All ages and stages
By Roger Childs
The cycling community covers a wide range of people and levels of fitness. At the top end there are the professionals who compete in the Tour de France, Olympics, track races and events all round the world, but still continue learning each day about different techniques and protective gears.
Meanwhile, in the local area there are skilled mountain bikers who roar down windy tracks in Whareroa Farm at over 35 kph, and little kids, barely out of nappies who confidently ride two wheelers down the footpath in our street.
Around the country governments, local and national, have been developing cycleways and biking lanes for this rapidly growing form of exercise, even as luxury hobbies of the rich. There seem to be new off-road cycling routes being opened up all the time following on the huge success of the pioneer Central Otago Rail Trail.
Watching the pros
Viewing cycling on television has grown with the popularity of the sport. Years ago the Tour de France was the only big race shown on sports channels, and you could get a half hour highlights package of each stage. In July this year you will still be able to get the 30 minute summary, but if you have the time, you can see the whole of each stage, or just the last two hours.
These days you can also view the Italian and Spanish tours (the Giro and Vuelta), many other European events, the Tour of California and the Tour Down-under in South Australia.
Even if you are not a great fan of the cycling, the commentaries, pioneered by Phil Liggett and Paul Sherwin, include plenty of fascinating detail on the beautifully filmed landscapes, as well as the architecture and history, as the bike riders pass through.
The speeds of these top cyclists are amazing – over 80kph down winding roads and up to 60kph in the finish straights. At this level it is very definitely not for the faint-hearted!
More sedate at the local level
Since the turn of the century an increasing number of people have taken to riding to work or school. Local authorities, often in cooperation with the New Zealand Transport Agency, have made it safer and easier for this to happen.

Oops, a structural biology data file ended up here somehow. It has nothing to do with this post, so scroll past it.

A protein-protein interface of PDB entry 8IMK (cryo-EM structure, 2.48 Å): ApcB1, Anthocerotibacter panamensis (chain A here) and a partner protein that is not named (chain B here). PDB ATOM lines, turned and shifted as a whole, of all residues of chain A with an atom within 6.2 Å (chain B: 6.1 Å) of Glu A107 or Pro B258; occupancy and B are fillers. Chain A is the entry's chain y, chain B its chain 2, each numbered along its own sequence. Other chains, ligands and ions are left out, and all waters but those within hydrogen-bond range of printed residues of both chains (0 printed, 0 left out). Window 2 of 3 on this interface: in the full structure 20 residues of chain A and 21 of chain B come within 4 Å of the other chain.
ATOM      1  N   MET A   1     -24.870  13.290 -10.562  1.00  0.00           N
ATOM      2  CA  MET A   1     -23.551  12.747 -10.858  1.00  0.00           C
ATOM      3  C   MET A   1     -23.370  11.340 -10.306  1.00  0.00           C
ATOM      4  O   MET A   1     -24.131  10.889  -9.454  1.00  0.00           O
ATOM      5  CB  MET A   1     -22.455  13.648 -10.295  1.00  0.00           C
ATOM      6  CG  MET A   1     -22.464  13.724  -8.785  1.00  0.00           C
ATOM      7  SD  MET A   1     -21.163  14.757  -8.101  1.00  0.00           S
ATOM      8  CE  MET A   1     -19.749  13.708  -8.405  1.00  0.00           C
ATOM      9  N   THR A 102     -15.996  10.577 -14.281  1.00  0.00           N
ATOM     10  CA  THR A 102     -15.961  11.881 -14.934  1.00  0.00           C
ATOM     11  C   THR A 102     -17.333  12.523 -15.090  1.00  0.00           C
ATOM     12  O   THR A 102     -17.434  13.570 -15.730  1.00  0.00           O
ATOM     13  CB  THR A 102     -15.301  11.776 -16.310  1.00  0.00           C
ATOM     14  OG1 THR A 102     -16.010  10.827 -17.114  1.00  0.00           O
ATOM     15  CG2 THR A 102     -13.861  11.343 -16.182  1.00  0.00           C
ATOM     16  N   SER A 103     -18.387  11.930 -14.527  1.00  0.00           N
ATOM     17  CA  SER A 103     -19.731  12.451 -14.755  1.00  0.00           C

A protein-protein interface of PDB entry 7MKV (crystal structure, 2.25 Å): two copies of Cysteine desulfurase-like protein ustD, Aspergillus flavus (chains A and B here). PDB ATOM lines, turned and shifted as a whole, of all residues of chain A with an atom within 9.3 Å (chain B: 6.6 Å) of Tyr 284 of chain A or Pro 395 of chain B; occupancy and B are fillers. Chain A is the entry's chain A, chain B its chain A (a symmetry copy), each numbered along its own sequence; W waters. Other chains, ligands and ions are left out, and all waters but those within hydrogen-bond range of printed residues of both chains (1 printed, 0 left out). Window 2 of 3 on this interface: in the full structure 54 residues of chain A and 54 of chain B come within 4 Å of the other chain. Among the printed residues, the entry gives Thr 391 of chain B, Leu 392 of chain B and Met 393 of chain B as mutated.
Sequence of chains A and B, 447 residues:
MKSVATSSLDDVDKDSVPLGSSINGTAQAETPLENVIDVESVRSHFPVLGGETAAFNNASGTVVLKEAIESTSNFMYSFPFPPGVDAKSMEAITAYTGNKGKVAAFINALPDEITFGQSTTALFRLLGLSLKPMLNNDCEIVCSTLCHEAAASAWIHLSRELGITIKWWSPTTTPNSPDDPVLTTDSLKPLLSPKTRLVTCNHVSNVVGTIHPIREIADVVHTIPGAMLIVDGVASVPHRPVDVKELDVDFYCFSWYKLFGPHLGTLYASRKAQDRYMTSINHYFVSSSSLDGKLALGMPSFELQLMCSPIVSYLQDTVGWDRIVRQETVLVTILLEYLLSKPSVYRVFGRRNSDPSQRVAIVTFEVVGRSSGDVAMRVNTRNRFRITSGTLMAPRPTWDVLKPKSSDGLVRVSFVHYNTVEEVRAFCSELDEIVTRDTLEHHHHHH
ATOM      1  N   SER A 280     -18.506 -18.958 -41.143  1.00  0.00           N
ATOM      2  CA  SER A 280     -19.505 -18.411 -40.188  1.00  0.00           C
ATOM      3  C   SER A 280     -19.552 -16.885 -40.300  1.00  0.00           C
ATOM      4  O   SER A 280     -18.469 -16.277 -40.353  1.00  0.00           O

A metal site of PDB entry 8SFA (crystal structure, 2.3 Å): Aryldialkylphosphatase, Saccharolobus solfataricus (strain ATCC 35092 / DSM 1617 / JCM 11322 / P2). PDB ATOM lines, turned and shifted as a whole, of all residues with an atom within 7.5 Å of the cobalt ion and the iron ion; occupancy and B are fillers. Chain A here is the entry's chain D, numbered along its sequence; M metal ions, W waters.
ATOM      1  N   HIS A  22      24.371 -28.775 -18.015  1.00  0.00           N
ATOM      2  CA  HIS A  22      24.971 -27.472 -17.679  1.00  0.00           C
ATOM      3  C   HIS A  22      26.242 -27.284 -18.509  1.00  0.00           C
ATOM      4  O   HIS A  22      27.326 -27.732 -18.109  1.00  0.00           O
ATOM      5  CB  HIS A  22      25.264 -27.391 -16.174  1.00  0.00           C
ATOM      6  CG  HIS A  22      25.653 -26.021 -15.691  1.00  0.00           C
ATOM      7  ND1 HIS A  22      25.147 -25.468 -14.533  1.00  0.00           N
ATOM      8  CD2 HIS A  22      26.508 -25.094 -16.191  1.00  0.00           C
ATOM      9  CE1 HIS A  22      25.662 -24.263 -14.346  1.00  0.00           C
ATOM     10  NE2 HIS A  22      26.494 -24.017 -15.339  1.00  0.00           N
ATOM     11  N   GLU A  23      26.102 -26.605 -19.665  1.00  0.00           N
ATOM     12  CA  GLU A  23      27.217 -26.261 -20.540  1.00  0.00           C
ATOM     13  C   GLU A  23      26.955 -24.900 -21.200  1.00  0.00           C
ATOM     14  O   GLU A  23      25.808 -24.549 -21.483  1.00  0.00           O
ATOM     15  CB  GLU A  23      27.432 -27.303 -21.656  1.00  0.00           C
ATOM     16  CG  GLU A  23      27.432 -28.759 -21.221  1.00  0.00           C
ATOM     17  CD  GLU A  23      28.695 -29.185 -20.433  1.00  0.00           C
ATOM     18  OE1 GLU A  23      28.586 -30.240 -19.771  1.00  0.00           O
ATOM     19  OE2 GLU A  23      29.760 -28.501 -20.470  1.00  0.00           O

The superb 6km sealed cycleway through Queen Elizabeth Park is a case in point, and many students bike to and from Paekakariki to Te Ra School and Kapiti College on a daily basis.
It is great to see so many older folk on bikes around the Kapiti District, and no doubt they are out and about across the country. Biking groups have become more and more popular, and local cafes vie for the custom of these folk as they will always have a coffee and a bun on the agenda when they set out.
Starting at an early age
These days every kid wants a bike from the time they can walk, and many get use to the motion on wheels as Mums and Dads take them for rides on the back or front. There have been many inventive modifications carried out to cater for the kids. Just today we saw
~ a Mum biking along towing a carriage with two small people inside
~ a Dad on a bike with two separate bikes attached behind with a youngster on each.
Children also learn early on about wearing helmets, and being able to ride legally on footpaths makes the process much safer than in years gone by.
Plenty of local authorities have widened footpaths or put in cycle lanes to allow people to do their biking away from the cars and trucks.
In the Kapiti District the expressway has a cycleway/walkway along its entire length and this is used by people of all ages on a regular basis.
We are in the midst of a cycling revolution and long may the wheels keep turning.